NIH Research Festival
Alzheimer‚Äôs disease (AD) is the leading cause of dementia worldwide. Amyloid beta plaques and neurofibrillary tau tangles in the brain result in neurodegeneration and cognitive decline. Microglia, brain-resident macrophages, play a major role in AD progression, but the role of non-microglial immune cells are least understood. In our study, we used a mouse model (5xFAD) with human mutations in the Amyloid Precursor Protein and Presenilin genes to mimic AD pathology. Using high-dimensional flow cytometry, single-cell RNA-seq, and single-cell T-cell receptor-seq (scTCR-seq), we studied innate and adaptive immune cells in neurodegeneration. Our results showed increased alpha-beta T cells in the 5xFAD brains compared to the wild-type B6 (WT) brains at 4 and 12 months of age. Unsupervised clustering revealed a Type I Interferon responsive CD8+ T cells subset, termed disease associated CD8+ T cells (DATs), significantly enriched in 5xFAD brains. scTCR-seq analysis identified unique TCR clonotypes enriched in 5xFAD brains, with one leading clonotype indicating mucosa-associated invariant T cells (MAITs). The TCR alpha CDR3 region of this clonotype was conserved across human and mouse. Further analysis of other TCR repertoire datasets from mouse tauopathy model and cerebrospinal fluid from AD patients confirmed the MAIT cell enrichment in AD. Recent studies have linked MAITs to cognitive function and blood brain barrier integrity. Therefore, understanding the precise role of MAITs and DATs is crucial. In conclusion, our findings suggest the involvement of DATs and MAITs in AD progression. Characterizing their tissue resident location and functions may guide the development of AD therapies.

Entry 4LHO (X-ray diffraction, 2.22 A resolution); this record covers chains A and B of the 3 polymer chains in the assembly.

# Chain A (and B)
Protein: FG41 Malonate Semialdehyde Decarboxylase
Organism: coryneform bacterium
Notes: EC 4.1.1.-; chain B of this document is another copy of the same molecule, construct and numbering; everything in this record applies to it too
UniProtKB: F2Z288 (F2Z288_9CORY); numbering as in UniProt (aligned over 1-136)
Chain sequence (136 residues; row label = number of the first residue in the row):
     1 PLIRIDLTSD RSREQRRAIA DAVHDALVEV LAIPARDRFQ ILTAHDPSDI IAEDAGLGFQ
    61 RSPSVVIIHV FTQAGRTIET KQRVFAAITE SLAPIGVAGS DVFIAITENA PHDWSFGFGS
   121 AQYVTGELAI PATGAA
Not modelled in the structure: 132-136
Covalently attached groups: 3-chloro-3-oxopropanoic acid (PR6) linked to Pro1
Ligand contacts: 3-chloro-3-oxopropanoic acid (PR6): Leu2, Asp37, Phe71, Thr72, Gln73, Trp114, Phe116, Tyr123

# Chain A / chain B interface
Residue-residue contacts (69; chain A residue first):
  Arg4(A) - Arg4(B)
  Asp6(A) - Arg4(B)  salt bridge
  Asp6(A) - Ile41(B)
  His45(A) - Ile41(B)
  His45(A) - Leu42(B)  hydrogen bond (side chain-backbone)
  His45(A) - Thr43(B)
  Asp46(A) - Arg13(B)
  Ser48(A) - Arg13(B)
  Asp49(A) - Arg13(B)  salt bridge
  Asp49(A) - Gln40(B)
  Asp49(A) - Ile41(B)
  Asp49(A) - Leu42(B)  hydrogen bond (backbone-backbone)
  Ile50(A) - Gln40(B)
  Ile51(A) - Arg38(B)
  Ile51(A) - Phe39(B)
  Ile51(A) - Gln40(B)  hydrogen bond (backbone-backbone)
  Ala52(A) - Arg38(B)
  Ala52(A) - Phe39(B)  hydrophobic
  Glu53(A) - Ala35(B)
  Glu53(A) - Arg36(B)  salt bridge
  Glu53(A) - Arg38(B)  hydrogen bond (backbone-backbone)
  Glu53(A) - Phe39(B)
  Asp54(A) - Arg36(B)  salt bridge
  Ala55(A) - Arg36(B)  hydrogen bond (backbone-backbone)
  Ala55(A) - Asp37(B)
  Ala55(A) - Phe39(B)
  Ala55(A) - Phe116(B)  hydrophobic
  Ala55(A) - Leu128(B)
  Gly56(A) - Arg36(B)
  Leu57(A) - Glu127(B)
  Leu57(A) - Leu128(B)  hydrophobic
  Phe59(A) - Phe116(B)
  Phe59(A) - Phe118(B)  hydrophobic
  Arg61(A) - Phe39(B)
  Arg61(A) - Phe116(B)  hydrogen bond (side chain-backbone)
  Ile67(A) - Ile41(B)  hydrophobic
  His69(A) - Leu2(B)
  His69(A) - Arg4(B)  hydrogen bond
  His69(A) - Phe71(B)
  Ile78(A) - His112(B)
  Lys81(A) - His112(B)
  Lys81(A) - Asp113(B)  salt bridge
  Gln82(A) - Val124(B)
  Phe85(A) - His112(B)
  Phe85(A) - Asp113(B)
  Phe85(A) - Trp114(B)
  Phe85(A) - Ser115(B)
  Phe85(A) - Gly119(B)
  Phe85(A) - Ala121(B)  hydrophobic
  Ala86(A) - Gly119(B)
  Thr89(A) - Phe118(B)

Scientific Focus Area: Immunology
This page was last updated on Monday, September 25, 2023